Splunk is bolstering its cybersecurity resources with the acquisition of Caspida.
Similar to its new parent company, the Palo Alto, Calif.-based startup specializes in machine learning while crunching behavioral analytics.
Caspida then dives deeper into security with automatic threat detection across multiple channels and gateways, such as mobile endpoints, Software-as-a-Service solutions, corporate networks -- basically anywhere touched by the cloud.
"Most of these threats are hard to detect using traditional signature and rule-based approaches because they usually employ trusted access owned by insiders or gained from compromised credentials or systems," reflected Splunk CEO Godfrey Sullivan in a blog post.
Splunk plans to use Caspida's software and integrate it into its own behavioral analytics portfolio to serve up out-of-the-box type products to enterprise customers.
Honing in on data science and improved incident responsiveness, the product is promised to include anomaly detection and resolution across user, device and traffic applications.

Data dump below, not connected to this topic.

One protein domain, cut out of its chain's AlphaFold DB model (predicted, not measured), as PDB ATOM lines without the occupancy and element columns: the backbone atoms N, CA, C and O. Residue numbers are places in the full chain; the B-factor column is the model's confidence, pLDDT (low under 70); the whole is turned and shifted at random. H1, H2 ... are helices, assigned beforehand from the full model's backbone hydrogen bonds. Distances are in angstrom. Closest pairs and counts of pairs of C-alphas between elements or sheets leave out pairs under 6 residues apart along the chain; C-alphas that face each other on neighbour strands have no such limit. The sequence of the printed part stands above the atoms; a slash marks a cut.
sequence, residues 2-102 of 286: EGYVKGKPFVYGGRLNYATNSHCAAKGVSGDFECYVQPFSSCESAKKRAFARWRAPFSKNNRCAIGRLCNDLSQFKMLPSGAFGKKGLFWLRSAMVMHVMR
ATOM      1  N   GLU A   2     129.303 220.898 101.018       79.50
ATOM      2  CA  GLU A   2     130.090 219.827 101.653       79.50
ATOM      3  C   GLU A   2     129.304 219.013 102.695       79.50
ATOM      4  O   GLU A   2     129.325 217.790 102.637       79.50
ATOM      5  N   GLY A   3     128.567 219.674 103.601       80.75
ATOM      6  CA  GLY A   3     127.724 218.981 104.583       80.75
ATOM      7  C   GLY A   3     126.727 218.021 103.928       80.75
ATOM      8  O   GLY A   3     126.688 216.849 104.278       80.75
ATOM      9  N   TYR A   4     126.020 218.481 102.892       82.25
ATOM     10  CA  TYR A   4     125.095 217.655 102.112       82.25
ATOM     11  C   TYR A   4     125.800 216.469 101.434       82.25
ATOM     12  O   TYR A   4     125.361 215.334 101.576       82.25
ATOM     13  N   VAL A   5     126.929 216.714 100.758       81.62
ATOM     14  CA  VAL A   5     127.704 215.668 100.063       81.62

Release dates for these integrations have not been announced yet.
"With Caspida, Splunk accelerates its focus on solving advanced threats - both external and from insiders - by shining a light on those who are wrongfully using valid credentials to freely and unpredictably exploit systems they have accessed," added Haiyan Song, senior vice president of security markets at Splunk, in Thursday's announcement.
Splunk has agreed to pay roughly $190 million for all outstanding Caspida stock, breaking down to approximately $127 million in cash and $63 million in restricted Splunk securities.
The purchase will make a dent on Splunk's balance sheet for the year. Splunk's chief financial officer Dave Conte noted the expense will be absorbed this year with the goal of contributing to sales next year.
However, Conte reaffirmed Splunk's current fiscal 2016 revenue and earnings expectations regardless of the acquisition.